The massive Rs 1.33-lakh-crore hit which the telecom operators have had to take recently due to more than a decade old dispute relating to calculation of adjusted gross revenue apart, there’s another time bomb which is ticking for the industry, which could add to its burden another Rs 22,000 crore.
This is the amount which the department of telecommunications has charged the operators for holding excess spectrum — beyond 4.4 Mhz —which is referred to as one-time spectrum charge (OTSC).
Here again, the maximum — around Rs 12,623 crore — is owed by the two incumbents, Bharti Airtel and Vodafone Idea.
Quite similar to the dispute relating to AGR this particular dispute is also a long going one where the operators have obtained stay orders from various high courts or the Telecom Disputes Settlement and Appellate Tribunal (TDSAT). Still, every time there’s a merger, acquisition or trading of spectrum by any company the DoT raises the demand on the concerned operators as a result of which the matter again comes up in courts or TDSAT.
Appeal by the DoT in some cases are pending in the Supreme Court and in some in the planning stage.
The decision to levy OTSC was taken by the United Progressive Alliance government in the aftermath of the 122 2G licences given by the then telecom minister A Raja in January, 2008. The licences were cancelled in February 2012 by the Supreme Court but the furore it raised as these were given at 2001 rates of Rs 1,658 crore made the government decide to charge for spectrum given to the operators beyond the contracted amount through administrative orders.
Prior to 2010 operators got 4.4 Mhz spectrum bundled with licences and subsequent tranches came on achieving certain subscriber levels. The government had contended that it was contractually bound to give only 4.4 Mhz which came bundled with the licences and is free to charge for additional amount allocated. Around that time most operators held either 6.2 Mhz or beyond, even 10 Mhz. The operators had opposed the move by the government to charge for excess spectrum stating that since they paid higher spectrum usage charge for spectrum beyond 6.2 Mhz so any OTSC was not legitimate. However, this was discarded by the government, which raised the demand.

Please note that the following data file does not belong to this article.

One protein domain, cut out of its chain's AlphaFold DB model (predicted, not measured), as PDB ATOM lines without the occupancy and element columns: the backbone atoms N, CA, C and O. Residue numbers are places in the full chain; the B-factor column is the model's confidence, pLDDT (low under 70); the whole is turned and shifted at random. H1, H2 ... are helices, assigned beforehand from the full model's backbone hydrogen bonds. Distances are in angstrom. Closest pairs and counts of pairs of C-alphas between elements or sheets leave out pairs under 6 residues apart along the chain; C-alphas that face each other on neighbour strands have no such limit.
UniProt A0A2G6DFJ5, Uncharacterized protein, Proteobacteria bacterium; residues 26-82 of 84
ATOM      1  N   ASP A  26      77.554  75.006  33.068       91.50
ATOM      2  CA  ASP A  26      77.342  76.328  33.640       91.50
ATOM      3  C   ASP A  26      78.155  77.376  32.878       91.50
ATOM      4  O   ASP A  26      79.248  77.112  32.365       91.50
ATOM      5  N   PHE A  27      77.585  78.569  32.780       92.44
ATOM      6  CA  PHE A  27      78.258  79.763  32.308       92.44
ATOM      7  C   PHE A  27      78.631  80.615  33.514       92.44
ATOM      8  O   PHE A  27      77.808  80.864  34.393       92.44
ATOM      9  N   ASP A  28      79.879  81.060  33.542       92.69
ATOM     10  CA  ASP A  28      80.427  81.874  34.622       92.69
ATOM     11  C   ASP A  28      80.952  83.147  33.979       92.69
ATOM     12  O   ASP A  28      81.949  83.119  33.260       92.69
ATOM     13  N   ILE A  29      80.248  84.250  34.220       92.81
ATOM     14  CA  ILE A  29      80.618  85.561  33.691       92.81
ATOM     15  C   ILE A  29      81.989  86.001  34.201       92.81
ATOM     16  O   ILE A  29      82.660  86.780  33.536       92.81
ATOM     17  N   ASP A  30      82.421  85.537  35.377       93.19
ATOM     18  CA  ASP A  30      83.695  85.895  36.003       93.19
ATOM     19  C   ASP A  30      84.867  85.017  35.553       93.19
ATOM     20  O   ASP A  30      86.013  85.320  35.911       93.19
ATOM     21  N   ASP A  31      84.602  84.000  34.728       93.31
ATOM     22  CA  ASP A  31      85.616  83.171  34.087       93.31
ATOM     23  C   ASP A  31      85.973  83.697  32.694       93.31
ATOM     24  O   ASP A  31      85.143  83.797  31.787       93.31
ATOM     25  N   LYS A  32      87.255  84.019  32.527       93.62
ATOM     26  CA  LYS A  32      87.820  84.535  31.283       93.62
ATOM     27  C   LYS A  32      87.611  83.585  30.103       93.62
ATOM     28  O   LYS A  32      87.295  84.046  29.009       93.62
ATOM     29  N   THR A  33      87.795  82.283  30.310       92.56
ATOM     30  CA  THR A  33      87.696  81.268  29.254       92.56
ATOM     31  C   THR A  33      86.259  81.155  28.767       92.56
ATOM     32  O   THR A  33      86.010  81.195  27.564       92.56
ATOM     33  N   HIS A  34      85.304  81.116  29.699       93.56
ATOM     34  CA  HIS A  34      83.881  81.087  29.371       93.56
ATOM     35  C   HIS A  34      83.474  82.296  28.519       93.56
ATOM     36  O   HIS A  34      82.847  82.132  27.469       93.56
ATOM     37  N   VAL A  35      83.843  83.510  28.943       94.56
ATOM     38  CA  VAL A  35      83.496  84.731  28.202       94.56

On July 4 on an appeal of Vodafone Idea, which merged in August 2018., the TDSAT had ruled in this matter that the DoT can only charge for administratively allocated spectrum to these firms beyond 6.2 Mhz and not 4.4 Mhz.
The telecom tribunal had said in its order that this levy cannot be charged from a retrospective basis, that is 1.7.2008, when a decision to this effect was taken by the government but can charge only prospectively, that is 1.1.2013, the date on which the government notified this decision.
In the said order, the TDSAT had discarded the arguments of both the sides. It said that operators cannot claim that they are not liable to pay anything as OTSC and government is wrong to say that only 4.4 Mhz was contract bound. “Demands for OTSC on spectrum allotted beyond start-up spectrum and up to the contracted limit of 6.2 MHz are not sustainable and are accordingly set aside,” the tribunal had said in its 36-page order. “In case of spectrum beyond 6.2 Mhz and allocated before 1.7.2008, respondent (DoT) can levy OTSC demand only prospectively, i.e with effect from 1.1.2013,” it added.
On why retrospective demand is unsustainable, the TDSAT explained, “Keeping in view the requirement of natural justice, levy of any such demand has to be accompanied with an option to surrender the allotted spectrum. However, we notice that the demand notice is given in 2012 to be effective from 2008, but option to surrender is from 2012 and not from 2008. Exercising the choice of surrender with effect from 2008 actually will be an impossibility, since no notice for charging OTSC was given to the petitioner in 2008. Therefore, retrospectivity of demand in this case cannot be held to be sustainable. However, levy of such demand prospectively suffers no such infirmity”.
The order is sure to be challenged by the DoT in the Supreme Court.―Financial Express